“The black you see in these Ammonite fossils is hematite. This is the same mineral I find when I gold pan in Vermont rivers,” explains Silvio.
“It is also called ‘black sand'” adds Steven, a young neighbor who stopped by to visit. “Hematite is an iron. It is lighter than gold so when you gold pan they separate easily,” he adds with the confident tone of an expert. Steven may be twelve or so, but he has researched his favorite topic and understands it as one who naturally grasps the secrets of the earth, because his passion opens his mind to absorb this knowledge. “I love stones,” he explains. “This is why I like to stop by and observe Silvio work.”
Meanwhile, Silvio takes a few more pictures to fully illustrate the nature of the black sand. Here you can see hematite in the raw, polished and residue remaining in the gold pan from last season. Hematite is 70% iron and can be picked up with a magnet.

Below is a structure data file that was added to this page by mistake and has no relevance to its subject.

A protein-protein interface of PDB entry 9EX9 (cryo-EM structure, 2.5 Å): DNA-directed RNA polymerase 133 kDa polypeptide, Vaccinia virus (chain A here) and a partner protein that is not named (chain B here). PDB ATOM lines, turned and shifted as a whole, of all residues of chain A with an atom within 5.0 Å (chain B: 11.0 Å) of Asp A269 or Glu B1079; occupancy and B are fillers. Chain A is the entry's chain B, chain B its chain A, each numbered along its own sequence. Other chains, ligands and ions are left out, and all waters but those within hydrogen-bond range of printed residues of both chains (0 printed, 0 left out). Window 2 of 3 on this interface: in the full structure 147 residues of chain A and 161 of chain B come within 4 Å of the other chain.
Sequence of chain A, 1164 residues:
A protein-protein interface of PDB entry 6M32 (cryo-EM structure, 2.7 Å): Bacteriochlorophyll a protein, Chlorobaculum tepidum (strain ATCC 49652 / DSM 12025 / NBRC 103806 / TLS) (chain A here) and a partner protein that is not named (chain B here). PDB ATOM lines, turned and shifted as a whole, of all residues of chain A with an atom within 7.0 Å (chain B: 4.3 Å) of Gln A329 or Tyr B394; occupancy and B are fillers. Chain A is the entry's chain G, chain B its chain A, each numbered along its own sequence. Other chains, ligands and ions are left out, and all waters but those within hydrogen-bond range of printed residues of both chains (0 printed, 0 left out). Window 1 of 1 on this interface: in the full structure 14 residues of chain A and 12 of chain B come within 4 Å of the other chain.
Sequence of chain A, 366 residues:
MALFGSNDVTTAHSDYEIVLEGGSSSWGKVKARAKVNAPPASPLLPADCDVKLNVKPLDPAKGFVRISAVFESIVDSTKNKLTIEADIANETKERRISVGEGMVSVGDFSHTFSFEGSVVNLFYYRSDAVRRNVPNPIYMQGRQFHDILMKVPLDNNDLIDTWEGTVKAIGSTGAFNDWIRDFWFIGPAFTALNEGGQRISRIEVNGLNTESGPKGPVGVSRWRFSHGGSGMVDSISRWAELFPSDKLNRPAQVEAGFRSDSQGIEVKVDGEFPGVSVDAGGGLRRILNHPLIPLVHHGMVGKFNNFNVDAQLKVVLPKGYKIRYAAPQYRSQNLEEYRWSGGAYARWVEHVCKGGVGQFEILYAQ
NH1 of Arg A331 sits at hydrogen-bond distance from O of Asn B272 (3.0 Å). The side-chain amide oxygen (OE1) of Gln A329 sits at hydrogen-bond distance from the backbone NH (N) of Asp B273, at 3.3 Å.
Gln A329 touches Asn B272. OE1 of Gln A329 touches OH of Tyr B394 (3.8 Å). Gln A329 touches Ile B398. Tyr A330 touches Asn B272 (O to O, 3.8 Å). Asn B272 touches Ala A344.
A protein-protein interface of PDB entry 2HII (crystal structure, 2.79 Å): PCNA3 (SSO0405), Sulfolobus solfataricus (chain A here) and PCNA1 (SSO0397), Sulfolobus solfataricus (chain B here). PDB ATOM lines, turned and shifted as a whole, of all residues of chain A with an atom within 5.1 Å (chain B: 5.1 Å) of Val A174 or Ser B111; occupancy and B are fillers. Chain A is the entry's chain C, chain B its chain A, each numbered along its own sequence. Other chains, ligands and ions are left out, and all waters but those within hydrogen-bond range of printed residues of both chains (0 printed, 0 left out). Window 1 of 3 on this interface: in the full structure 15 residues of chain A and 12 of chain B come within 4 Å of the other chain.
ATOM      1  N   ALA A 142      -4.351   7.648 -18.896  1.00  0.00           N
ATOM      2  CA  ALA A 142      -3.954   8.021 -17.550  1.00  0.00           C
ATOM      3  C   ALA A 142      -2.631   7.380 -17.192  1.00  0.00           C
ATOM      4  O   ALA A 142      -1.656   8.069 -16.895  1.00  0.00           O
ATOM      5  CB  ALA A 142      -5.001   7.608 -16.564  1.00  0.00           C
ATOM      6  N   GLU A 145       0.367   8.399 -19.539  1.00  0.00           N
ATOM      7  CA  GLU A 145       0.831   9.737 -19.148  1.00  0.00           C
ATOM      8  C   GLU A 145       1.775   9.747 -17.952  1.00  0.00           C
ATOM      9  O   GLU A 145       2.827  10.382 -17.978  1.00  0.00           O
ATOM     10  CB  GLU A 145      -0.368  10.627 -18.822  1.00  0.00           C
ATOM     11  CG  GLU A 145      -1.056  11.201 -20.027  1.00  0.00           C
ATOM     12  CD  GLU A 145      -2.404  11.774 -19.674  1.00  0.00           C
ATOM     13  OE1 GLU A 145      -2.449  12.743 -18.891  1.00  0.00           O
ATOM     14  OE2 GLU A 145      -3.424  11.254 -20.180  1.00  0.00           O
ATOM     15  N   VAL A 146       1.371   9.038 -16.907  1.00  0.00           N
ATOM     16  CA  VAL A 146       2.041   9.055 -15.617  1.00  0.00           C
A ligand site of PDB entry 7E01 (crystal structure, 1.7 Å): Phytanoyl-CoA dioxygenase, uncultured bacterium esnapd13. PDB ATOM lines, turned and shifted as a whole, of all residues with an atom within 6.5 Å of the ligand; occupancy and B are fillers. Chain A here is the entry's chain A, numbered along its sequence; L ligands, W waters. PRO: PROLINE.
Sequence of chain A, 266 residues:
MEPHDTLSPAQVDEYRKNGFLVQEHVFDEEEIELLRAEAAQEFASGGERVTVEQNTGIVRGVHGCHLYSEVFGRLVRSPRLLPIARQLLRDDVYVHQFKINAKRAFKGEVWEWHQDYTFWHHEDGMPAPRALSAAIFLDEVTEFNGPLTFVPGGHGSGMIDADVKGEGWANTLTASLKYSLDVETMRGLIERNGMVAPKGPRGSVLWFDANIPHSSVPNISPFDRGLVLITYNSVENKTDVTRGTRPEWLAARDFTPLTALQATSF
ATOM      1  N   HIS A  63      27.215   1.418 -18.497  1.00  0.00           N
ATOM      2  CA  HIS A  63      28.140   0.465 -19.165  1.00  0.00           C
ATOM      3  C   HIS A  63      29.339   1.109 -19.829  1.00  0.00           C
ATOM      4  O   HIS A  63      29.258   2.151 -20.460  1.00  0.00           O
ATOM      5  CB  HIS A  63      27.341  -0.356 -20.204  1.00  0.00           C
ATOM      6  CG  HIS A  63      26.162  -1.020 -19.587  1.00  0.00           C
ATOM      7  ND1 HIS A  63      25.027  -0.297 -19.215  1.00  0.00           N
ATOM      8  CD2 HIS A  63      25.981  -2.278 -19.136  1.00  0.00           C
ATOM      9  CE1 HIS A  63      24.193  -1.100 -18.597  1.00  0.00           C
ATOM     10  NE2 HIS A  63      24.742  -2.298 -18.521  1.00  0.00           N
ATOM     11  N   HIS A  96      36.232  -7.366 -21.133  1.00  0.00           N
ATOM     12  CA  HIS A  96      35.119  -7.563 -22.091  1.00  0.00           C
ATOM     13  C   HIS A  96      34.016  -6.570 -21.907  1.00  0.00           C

The Ammonite fossils in the earrings above come from Morocco. Ammonites are extinct molluscs related to present day squids. Ammonite fossils are also known as “index fossils” because their presence in rock layers usually marks specific geological periods. Various species of Ammonites, in fossilized form, are found around the world. They can reach a diameter of 6 feet and more. Hematite is found worldwide as well, notably in areas where there has been standing water or volcanic activity.